Here's the issue: For as long as chocolate has been made, it's been smoothed out with the elixir called cocoa butter, an emulsified form of cacao that gives the finished product its silky texture. In the United States, the F.D.A. mandates that a product can't legally be labeled as chocolate unless cocoa butter is part of the formula. But because of a drought and political violence in Ivory Coast, a major source for cacao beans, the price of cocoa butter has skyrocketed. This has prompted some of the major chocolate makers, Hershey among them, to lobby the F.D.A. by way of a trade-group petition for a change that would let them substitute such cheaper ingredients as vegetable oil and dried milk for cocoa butter and still call their products chocolate.

Complicating matters is a dramatic shift in the chocolate market. Since 2001, sales of premium chocolate have climbed 129 percent, while at some large manufacturers, sales of mass-produced chocolate have declined. During the first six months of 2007, Hershey's earnings dropped to $97 million, compared with $220.4 million in the same period of 2006. Mix in the sharp spike in cocoa-butter prices, and big chocolate makers have found themselves in a jam. Earlier this year, Hershey announced plans to shut down at least three of its 17 plants in the U.S. and lay off thousands of workers.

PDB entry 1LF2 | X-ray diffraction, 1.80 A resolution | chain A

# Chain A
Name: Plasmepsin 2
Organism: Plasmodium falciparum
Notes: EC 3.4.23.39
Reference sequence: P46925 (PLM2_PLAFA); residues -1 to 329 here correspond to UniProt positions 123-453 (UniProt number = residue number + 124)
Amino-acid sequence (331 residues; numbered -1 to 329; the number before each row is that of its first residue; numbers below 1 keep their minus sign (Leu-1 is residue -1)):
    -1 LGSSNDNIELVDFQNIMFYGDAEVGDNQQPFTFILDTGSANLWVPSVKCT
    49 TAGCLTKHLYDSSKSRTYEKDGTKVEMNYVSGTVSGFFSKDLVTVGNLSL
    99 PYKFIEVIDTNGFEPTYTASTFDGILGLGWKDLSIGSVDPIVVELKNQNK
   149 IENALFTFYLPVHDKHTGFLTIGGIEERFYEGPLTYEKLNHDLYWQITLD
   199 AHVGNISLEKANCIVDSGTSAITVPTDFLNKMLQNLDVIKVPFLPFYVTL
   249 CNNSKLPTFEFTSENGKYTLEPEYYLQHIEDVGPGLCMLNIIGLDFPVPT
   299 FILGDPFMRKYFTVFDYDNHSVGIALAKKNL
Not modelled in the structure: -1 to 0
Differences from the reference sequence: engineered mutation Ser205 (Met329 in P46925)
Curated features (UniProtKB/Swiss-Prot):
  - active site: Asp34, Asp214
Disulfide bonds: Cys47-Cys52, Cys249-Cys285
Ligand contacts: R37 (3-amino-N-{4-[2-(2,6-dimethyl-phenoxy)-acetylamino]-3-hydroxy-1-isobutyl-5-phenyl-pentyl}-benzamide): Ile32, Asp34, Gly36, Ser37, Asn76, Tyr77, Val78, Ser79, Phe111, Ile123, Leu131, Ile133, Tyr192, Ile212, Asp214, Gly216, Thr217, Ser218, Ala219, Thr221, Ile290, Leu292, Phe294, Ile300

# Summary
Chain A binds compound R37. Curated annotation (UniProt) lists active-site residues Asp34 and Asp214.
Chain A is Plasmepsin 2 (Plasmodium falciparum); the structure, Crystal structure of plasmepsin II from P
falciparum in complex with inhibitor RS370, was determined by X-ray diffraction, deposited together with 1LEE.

But many of the smaller chocolate makers see the effort to replace cocoa butter as a ploy that would allow the major companies to cut costs without risking their reputation-or sales. And that, the smaller companies argue, would not only mislead consumers but also give mass chocolate makers an unfair advantage.

The potential savings are substantial. By substituting other vegetable fats, chocolate makers could shave at least 50 cents a pound off the cost of producing their candy, estimates Fabrizio Parini, vice president of marketing for Ghirardelli Chocolate, which opposes the change.